• Second, the definition of an expert’s role in the CPR is clear and should focus an expert’s mind on what he is required to do. This case emphasises the disastrous consequences that may result if an expert does not understand or does not comply with the CPR.

There have been three personal injury cases in the Court of Appeal concerning expert witnesses. Although not construction cases, the court has also made some interesting points on the aims of the CPR and the court’s determination to enforce them.

Baron v Lovell

In Baron v Lovell the defendant’s solicitor “overlooked” the County Court Automatic Directions relating to expert evidence and failed to serve the report of an expert witness. The court ordered that the defendant was not allowed to call its expert as the evidence had been served very late. If that evidence had been allowed, the court would have ordered a meeting of experts causing further delay. The Court of Appeal upheld the decision. The Court of Appeal was undoubtedly influenced by the fact that there appeared to be a large measure of agreement between the parties’ experts and that it was therefore unnecessary for each party to call its own expert. The trial was to proceed and the only expert evidence was the written reports of the claimant’s expert.

In this judgment the Court of Appeal also criticised the defendant’s solicitor for failing to attend a pre-listing hearing when the court had required advocates and clients to attend. The Court of Appeal warned that if a party acted unreasonably in litigation in breach of a direction of the court, judges could decide to order indemnity costs or exercise their power to award interest on damages at a higher rate than usual. Lord Justice Brooke noted:

“the whole thrust of the CPR regime is to require the parties to behave reasonably towards each other in the conduct of litigation. The old antagonistic point scoring, which used to drag personal injuries cases out and run up the costs, should now be at an end”.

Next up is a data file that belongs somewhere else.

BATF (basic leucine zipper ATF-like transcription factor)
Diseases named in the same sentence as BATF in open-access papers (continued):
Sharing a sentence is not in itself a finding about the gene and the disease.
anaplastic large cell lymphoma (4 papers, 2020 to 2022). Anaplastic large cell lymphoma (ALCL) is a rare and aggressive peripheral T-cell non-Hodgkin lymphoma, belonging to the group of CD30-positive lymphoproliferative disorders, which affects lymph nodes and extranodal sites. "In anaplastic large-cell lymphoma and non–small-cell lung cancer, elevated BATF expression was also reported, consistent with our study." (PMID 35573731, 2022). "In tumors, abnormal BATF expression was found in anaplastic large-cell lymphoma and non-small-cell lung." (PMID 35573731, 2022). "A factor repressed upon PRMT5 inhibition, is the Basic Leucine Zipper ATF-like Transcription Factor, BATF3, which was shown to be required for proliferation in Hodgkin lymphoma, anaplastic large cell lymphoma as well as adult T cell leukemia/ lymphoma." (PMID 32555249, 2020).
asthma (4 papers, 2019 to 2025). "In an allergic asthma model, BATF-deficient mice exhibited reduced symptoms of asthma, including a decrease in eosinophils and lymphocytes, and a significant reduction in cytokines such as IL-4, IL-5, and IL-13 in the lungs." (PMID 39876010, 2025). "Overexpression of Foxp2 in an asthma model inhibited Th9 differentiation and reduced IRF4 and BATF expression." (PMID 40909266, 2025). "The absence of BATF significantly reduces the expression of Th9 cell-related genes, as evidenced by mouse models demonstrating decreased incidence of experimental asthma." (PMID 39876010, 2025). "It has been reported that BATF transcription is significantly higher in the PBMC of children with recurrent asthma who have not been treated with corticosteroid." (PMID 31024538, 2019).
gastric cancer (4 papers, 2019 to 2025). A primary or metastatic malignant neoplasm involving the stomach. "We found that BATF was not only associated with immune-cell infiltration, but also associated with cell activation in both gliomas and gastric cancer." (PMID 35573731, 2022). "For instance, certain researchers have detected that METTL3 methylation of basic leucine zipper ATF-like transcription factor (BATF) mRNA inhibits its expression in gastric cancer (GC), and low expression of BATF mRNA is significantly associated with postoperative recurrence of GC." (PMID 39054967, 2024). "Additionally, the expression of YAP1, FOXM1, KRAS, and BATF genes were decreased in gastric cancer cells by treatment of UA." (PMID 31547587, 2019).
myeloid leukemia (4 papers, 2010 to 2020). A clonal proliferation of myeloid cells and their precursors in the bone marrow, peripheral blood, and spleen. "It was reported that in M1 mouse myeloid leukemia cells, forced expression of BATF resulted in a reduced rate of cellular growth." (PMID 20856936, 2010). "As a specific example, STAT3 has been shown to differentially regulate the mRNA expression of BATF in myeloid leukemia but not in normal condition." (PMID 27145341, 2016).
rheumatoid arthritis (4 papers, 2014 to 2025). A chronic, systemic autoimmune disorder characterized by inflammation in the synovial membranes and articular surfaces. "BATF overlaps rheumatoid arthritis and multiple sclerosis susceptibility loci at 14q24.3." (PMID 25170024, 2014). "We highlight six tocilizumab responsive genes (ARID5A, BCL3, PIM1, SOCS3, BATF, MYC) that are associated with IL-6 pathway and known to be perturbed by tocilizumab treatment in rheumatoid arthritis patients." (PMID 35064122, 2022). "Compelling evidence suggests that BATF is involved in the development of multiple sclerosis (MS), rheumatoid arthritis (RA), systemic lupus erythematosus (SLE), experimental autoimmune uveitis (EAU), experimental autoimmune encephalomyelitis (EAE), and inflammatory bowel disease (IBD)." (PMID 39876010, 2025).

This comment states the attitude the courts expect the parties to adopt and probably extends to all cases.

Rollinson v Kimberly Clark Limited

In Rollinson v Kimberly Clark Limited the defendant appealed against the Judge’s refusal to vacate the trial date. The CPR were not in force when the Judge heard the original application, but she took them into account and the Court of Appeal did not criticise her for doing so. The defendant’s two medical experts could not attend the trial date and would not be available until March 2000, or, possibly, December 1999. The Court of Appeal upheld the Judge’s decision, noting the Judge’s displeasure at an expert, instructed relatively late in the case, who stated that he could not attend trial on the dates listed and provided available dates “which can be written on one side of a postage stamp”. Clearly solicitors should check the availability of experts to meet the trial or likely trial date before instructing them. If the first choice expert is not available an alternative candidate should be instructed. Lord Justice Judge warned

“if it was ever acceptable, which ... I doubt, it is certainly no longer acceptable when a trial date is bound to be fairly imminent, for a solicitor to seek to instruct an expert witness without first checking ... his availability, or proceed to instruct him when there is no reasonable prospect of his being available for another year”.

Pre-action disclosure

In the past pre-action disclosure has been a useful tool in personal injury cases, allowing a claimant to obtain documents prior to commencing proceedings to assist him in determining whether or not a successful case could be brought or settled without proceedings. On 26 April 1999 the Civil Procedure (Modification of Enactments) Order 1998 (“the Order”) amended Section 33(2) of the Supreme Court Act 1981 so that pre-action disclosure could, if certain conditions were met, be obtained in any case.